How I’m Surviving My Severe Depression

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Depression is not for the faint of heart. Only the strong can conquer this disease. And for all the trouble it brings, it makes us more robust and tenacious. For whether we like it or not, revel in it or abhor it, our darkness and the depths of our passions are what make us who we are.

My story is not one of only past experience. I didn’t say ‘how I survived.‘ My life is a continuous struggle, and this is the story of how I’m surviving.

As I said, tender hearts can’t wade these waters. If I show you the color of my blood, you will find it blacken by depression’s full potency.


As you know, my story began with a sociologically violent past. I was raised in a cult, psychologically abused by older peers, and used as the mock sacrifice in a lot of bizarre ritualistic practices, many of which included the forced viewing of pornography. The abuse and depravity of my history was the catalyst of my depression. Perhaps, I’m one of few people who can trace the cause of their illness to its roots. I suppose I’m fortunate in that regard.

My depression stems from that deep feeling that love is poison. A youth soul, blinded by confusion; by indoctrination which took many years to dig out of and, when I became free of the immediate dangers, my mind’s illness became compounded.

How I’m Surviving My Severe Depression

Social Isolation

Social isolation should be considered a disease in itself. Like an autoimmune deficiency, social isolation generates a sort of paranoia that infects all realms of thought. I broke away from the cult I was raised in only to be ostracized by the small-town community that fostered it all.

With that shunning came the hairline fissure of paranoia straight through my skull. Much like schizophrenia, I began to experience delusions and hallucinations of people I loved, or thought I loved.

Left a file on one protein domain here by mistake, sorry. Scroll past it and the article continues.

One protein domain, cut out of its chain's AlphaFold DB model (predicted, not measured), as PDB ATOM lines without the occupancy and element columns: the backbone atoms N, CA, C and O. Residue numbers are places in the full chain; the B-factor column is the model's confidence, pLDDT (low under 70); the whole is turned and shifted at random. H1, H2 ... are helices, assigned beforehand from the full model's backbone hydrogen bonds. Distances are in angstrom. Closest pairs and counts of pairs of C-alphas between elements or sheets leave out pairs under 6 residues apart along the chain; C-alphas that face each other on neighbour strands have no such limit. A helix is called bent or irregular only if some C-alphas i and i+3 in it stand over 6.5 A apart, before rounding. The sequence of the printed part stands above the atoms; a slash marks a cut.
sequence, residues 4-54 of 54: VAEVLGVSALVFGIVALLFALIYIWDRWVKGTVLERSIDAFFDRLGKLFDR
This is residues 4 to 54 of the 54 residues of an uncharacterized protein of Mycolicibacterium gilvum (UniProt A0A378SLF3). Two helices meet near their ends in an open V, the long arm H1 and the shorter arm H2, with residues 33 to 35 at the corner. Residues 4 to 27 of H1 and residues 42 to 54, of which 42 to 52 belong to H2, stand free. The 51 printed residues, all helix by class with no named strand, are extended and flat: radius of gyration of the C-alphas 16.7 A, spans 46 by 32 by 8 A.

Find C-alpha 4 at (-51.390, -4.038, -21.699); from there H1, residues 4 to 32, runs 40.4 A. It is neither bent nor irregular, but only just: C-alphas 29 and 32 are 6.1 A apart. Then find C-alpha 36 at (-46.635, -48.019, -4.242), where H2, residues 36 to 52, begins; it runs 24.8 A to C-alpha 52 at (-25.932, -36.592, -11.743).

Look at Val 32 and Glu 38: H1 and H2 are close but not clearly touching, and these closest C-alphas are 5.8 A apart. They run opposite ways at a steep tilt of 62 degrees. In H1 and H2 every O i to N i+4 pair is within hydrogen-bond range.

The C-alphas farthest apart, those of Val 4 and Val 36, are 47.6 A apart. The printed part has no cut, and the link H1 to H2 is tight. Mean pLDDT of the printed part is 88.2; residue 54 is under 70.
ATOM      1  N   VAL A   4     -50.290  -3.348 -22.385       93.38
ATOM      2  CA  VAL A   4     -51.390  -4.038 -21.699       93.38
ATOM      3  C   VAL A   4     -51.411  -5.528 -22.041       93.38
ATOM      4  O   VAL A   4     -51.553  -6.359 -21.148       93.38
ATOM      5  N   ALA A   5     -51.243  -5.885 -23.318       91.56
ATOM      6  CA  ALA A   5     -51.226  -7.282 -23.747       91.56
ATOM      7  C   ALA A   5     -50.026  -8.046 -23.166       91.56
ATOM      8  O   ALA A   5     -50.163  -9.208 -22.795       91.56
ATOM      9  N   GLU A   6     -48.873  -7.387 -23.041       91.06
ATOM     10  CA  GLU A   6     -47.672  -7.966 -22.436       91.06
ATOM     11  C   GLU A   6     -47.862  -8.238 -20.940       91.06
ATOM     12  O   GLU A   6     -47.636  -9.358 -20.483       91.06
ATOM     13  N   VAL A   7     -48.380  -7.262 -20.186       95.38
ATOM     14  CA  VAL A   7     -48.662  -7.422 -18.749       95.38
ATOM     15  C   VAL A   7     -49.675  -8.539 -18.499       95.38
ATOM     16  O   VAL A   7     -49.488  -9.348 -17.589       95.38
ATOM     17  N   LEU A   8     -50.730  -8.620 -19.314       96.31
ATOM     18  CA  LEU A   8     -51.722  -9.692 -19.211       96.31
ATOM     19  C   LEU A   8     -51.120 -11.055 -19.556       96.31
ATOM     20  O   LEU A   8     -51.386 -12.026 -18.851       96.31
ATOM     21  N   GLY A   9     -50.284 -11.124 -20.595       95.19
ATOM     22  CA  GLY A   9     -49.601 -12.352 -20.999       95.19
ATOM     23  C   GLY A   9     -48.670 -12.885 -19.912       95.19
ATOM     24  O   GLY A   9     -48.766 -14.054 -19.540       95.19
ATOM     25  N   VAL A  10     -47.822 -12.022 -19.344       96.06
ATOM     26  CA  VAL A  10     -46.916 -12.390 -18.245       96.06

There are complete days that go by when I don’t see another living soul. Only my reflection, my work, the busy street corners and the silence of a dim library study room. Rooms with clocks that seem to move backward, imploding time on their futile gears. That’s where the third tier of my illness stems.


There’s clinical depression, there’s chronic depression, there’s major depressive disorder and many combinations and layers above, below, and in between on the spectrum. In my experience, there’s a flavor of mental illness that steps out of all bounds and becomes depression’s monstrous descendant.

I call it oblivion.

Oblivion is like despair, but with a floor that opens to greater depths that weigh in on nothingness with added pressure. In that same crushing nothingness, you also experience heightened awareness. I can feel the air cling to my skin in that lonely, uncaring place.

I can hear a moth’s wings chatter at the edge of my ears if one flies around a lamp. My breakfast colors blend to form the shades of torment. Ah, poor red strawberry! Red with inflammation, spotted with seeds which are like the boils of my affliction. Sweetness lost in the cold, white milk. Like my heart in this moment of tempered reality.

With oblivion came another level of depression I was not able to actualize until recently: amnesia.


It isn’t like in the movies. Amnesia isn’t a total inability to remember who you are. The kind that my depression spurs is more akin to a sudden disorientation. I wonder the woods of my local bike trail in directionless, desperate circles although the path is clearly marked. I seem to forget which side of the street my bank is on.